WinterMilestone1elle

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Experience the life of a Worker on Mechanical Turk

Amazon's site seems adequately designed (at least for an engineer, although I suspect the average user might have difficulty), but the 48 hour waiting period has taken longer for me, so I'm not happy about that. They just approved me. I think they need a mechanical turk doing their approvals! :p The few projects I was able to see seem to have better pay than some of the other sites, but it still low. I also performed some tasks for project members on the sandbox, which had some design issues (like the submit button hiding until you scrolled down, as well as having to remember to click accept hit before filling out the fields).

Experience the life of a Requester on Mechanical Turk

I was only finally approved for the formal MT site a few minutes ago, so I wasn't able to properly request a project. I did submit a project but was unable to find the HIT URL to post to wiki, perhaps because my account wasn't yet approved.

Explore alternative crowd-labor markets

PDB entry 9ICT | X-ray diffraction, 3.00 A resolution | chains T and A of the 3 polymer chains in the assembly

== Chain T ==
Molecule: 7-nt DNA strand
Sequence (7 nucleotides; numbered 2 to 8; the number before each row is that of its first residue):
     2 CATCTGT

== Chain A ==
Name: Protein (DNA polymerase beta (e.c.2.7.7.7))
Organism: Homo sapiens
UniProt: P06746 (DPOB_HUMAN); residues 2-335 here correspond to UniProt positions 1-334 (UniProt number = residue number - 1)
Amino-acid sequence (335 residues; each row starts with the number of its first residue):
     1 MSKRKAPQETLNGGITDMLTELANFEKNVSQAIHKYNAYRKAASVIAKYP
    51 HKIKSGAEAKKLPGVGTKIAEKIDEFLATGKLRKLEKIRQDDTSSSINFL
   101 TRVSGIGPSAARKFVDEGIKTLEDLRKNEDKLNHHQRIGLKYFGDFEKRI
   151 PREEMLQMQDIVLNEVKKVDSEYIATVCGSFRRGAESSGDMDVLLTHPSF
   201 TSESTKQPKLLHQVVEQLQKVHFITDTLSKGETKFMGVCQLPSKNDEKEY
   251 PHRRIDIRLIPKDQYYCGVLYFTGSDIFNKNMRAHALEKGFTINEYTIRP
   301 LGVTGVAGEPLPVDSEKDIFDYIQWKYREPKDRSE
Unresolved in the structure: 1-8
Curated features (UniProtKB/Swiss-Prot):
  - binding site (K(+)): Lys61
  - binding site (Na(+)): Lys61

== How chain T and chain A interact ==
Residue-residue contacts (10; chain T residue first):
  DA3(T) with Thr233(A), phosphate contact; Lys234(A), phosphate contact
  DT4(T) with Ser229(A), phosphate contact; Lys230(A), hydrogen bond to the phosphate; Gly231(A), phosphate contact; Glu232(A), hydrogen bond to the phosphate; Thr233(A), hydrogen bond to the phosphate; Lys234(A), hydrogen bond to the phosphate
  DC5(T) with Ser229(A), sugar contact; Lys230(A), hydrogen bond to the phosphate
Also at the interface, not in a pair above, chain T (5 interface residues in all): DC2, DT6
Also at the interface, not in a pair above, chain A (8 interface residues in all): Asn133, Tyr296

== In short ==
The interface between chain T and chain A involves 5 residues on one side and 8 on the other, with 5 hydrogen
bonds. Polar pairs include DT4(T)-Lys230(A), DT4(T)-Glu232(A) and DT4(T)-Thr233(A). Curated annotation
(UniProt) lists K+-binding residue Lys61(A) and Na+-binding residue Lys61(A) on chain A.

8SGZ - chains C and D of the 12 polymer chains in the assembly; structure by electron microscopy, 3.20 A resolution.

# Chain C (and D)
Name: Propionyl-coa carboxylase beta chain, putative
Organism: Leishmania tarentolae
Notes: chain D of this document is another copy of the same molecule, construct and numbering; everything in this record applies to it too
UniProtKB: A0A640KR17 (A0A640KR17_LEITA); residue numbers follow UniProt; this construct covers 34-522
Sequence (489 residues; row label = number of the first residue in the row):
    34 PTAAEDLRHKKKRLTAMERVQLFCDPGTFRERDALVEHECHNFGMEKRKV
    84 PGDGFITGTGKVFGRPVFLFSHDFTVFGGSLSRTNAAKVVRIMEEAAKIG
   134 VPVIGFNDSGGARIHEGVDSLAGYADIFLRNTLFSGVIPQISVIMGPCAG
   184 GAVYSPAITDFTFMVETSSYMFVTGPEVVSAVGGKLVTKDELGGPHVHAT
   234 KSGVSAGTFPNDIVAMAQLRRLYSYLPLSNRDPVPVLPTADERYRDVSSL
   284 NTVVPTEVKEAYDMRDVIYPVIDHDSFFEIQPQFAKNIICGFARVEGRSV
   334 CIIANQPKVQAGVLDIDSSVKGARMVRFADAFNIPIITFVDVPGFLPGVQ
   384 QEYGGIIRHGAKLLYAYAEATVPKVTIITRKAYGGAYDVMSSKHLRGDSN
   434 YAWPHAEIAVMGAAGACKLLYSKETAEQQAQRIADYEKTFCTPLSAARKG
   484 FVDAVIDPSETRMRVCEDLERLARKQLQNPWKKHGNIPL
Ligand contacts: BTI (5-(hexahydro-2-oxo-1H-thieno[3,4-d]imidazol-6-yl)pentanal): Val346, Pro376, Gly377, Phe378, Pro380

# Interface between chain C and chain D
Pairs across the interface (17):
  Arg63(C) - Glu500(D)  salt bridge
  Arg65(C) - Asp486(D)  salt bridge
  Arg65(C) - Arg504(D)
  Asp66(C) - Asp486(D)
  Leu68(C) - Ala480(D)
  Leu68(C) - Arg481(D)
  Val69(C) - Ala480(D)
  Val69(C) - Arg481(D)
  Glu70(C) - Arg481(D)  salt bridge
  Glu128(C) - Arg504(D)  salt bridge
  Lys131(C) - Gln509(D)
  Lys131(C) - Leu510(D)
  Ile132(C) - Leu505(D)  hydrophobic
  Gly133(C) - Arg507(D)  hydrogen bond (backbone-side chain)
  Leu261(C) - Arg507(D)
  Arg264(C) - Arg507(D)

Crowdflower is one of the worst designed websites I have ever used, with lots of vague clickthroughs and multiple clicks and windows required for a simple, common action or to reach a required place on the site. Hierarchy and order doesn't exist here. The sign up process was confusing and annoying, and later required a facebook be linked to it. The page also implied that the fb email and the original signup email used for crowdflower needed to match, but this wasn't true. The jobs available to me were all either one or two cents, and the first few I clicked were't even available. The one job that I was finally able to attempt to execute involved 10-20 minutes of confusingly labeled work and when I finally clicked submit the system gave me an error, even though I'm quite sure I'd done everything correctly. After this I gave up on crowdflower.